It’s no secret that this year has been characterized by market and economic uncertainty due to inflation, the Fed, geopolitics, and more. Market unease has been prolonged by the fact that these economic effects take time to evolve. Inflation is not an overnight event but the result of supply and demand factors since 2020, compounded by monetary and fiscal policies. The effects of Fed rate hikes are felt over months and quarters, not days or weeks. The spike in energy and commodity prices due to the war in Ukraine will not be resolved quickly. Political events in China, the U.K., and the upcoming U.S. midterm election only add to this uncertainty. These facts underscore the need for investors to focus on the long run and resist the urge to react to every market movement, whether positive or negative.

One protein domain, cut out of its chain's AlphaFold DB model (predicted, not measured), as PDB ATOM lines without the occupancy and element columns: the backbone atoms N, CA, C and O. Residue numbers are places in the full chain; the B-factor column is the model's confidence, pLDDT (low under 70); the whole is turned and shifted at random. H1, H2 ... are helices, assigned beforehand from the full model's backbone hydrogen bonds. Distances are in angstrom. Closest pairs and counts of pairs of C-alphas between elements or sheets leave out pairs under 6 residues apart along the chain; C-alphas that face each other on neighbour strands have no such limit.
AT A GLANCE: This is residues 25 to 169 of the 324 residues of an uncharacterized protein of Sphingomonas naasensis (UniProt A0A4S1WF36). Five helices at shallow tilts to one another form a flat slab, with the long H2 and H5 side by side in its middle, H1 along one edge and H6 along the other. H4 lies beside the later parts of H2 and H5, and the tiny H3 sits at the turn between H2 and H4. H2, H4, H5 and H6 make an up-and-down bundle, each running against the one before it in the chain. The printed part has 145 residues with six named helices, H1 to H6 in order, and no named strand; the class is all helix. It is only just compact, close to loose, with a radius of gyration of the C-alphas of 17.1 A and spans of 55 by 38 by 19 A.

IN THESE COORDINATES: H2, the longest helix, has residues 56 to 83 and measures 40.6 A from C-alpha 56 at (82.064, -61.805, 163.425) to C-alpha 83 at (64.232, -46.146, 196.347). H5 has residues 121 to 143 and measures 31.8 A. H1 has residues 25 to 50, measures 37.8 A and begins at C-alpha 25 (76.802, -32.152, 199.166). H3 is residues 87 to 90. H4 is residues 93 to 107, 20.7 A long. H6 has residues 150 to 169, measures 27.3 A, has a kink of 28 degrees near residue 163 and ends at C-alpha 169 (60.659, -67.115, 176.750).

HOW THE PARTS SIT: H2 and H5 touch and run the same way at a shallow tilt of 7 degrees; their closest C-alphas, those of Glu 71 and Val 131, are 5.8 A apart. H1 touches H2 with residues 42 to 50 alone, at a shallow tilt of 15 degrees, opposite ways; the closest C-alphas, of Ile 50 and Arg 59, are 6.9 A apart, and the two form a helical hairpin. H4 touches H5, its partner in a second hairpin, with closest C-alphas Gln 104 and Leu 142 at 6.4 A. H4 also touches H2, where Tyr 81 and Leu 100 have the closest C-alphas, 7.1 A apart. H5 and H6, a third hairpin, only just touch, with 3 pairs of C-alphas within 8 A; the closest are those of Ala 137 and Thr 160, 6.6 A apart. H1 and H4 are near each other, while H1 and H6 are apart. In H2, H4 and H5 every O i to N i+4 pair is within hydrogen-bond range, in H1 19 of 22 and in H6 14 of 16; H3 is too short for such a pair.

In the long run, the stock market follows corporate profits
Perhaps the most important way to stay grounded is by being familiar with the facts and figures that drive markets in the long run, rather than the speculation and opinions that occupy headlines for a day or two. It’s for this reason that investors focus heavily on corporate earnings since they are the link between the economy and markets. Although markets can fluctuate in the short run, rising earnings are what allow stocks to create wealth for investors over full business cycles. The performance of the stock market and earnings growth have diverged this year.